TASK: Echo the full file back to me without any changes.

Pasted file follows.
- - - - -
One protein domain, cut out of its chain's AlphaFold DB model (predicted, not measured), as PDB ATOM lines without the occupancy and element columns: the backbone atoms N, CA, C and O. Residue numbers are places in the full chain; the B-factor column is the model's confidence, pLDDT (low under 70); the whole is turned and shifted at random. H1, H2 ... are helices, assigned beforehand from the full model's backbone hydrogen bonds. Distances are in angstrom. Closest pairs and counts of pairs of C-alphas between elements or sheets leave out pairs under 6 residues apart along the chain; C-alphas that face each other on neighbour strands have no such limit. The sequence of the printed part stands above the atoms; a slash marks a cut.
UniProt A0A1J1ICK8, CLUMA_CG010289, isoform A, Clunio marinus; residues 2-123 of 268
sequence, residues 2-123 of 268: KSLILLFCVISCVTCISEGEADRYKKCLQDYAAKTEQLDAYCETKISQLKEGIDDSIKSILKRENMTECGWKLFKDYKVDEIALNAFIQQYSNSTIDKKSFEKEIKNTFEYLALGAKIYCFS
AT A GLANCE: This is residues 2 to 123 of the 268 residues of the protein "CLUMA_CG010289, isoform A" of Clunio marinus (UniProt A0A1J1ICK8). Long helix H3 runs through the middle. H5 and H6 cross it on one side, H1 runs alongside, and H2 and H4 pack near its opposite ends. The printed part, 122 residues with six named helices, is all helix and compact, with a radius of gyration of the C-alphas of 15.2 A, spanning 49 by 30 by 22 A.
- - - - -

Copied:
One protein domain, cut out of its chain's AlphaFold DB model (predicted, not measured), as PDB ATOM lines without the occupancy and element columns: the backbone atoms N, CA, C and O. Residue numbers are places in the full chain; the B-factor column is the model's confidence, pLDDT (low under 70); the whole is turned and shifted at random. H1, H2 ... are helices, assigned beforehand from the full model's backbone hydrogen bonds. Distances are in angstrom. Closest pairs and counts of pairs of C-alphas between elements or sheets leave out pairs under 6 residues apart along the chain; C-alphas that face each other on neighbour strands have no such limit. The sequence of the printed part stands above the atoms; a slash marks a cut.
UniProt A0A1J1ICK8, CLUMA_CG010289, isoform A, Clunio marinus; residues 2-123 of 268
sequence, residues 2-123 of 268: KSLILLFCVISCVTCISEGEADRYKKCLQDYAAKTEQLDAYCETKISQLKEGIDDSIKSILKRENMTECGWKLFKDYKVDEIALNAFIQQYSNSTIDKKSFEKEIKNTFEYLALGAKIYCFS
AT A GLANCE: This is residues 2 to 123 of the 268 residues of the protein "CLUMA_CG010289, isoform A" of Clunio marinus (UniProt A0A1J1ICK8). Long helix H3 runs through the middle. H5 and H6 cross it on one side, H1 runs alongside, and H2 and H4 pack near its opposite ends. The printed part, 122 residues with six named helices, is all helix and compact, with a radius of gyration of the C-alphas of 15.2 A, spanning 49 by 30 by 22 A.